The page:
Kids between the ages of 9 and 12 are digging for artifacts around the 18th century site of the Mary Ann Furnace.
The summer camp was offered through a partnership between the York County Department of Parks and the York County Heritage Trust as a part of Nature Discovery Week to teach students about archaeology and history through actual excavations.
Jeri Jones from the Department of Parks is the program’s coordinator who specializes in geology and archaeology.
"Every year we continue to put together pieces of the puzzle and find out more about the Mary Ann Furnace," Jones said. "It's a tedious operation but the kids have already learned some things."
Patrick Bochy, a museum educator from the Heritage Trust, assisted the children in identifying artifacts and talking about the history of the area. He said the furnace made ammunition for soldiers during the Revolutionary War and the area has artifacts showing its existence.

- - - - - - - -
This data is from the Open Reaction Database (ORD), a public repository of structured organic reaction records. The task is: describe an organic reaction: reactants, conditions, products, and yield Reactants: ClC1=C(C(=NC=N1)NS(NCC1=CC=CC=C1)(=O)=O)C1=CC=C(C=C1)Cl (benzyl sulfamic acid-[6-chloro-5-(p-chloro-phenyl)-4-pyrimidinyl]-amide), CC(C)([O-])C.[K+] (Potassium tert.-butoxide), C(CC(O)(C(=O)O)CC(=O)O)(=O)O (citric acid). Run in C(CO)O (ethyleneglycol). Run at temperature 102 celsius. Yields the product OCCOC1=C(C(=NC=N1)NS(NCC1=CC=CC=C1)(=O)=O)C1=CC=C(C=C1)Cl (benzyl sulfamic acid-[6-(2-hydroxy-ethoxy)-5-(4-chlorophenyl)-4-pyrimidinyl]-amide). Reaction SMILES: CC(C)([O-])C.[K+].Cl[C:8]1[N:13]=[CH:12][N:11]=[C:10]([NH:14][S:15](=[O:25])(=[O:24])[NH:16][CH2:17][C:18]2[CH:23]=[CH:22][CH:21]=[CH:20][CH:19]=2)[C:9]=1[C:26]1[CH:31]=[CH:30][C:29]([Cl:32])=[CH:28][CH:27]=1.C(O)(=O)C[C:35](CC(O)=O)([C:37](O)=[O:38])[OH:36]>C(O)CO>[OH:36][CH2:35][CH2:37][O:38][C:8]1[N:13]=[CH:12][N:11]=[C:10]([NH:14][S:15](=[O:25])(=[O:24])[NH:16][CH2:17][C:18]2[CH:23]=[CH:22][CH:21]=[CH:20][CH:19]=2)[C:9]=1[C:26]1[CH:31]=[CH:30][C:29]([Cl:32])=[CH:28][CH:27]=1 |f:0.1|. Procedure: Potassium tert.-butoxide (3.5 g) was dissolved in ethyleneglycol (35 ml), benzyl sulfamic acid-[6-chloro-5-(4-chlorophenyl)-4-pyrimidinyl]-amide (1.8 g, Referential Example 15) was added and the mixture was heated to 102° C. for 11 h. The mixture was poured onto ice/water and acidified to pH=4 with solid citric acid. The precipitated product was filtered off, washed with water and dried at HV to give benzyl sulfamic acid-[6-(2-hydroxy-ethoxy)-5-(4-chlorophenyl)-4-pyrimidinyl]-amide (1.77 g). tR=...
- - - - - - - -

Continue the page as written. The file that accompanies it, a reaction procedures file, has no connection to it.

Bochy said it's important for kids to take advantage of opportunities like the archaeology camp over the summer to learn more about history and science.
See what the kids have to say about archaeology. So far they all want to find a dead body, a foundation wall (that made me smile), arrowheads (come to Florida we have hundreds of them), a sword and a skeleton. Pretty wishful thinking, but all archaeologists have lofty goals in mind, even though we may not let you know.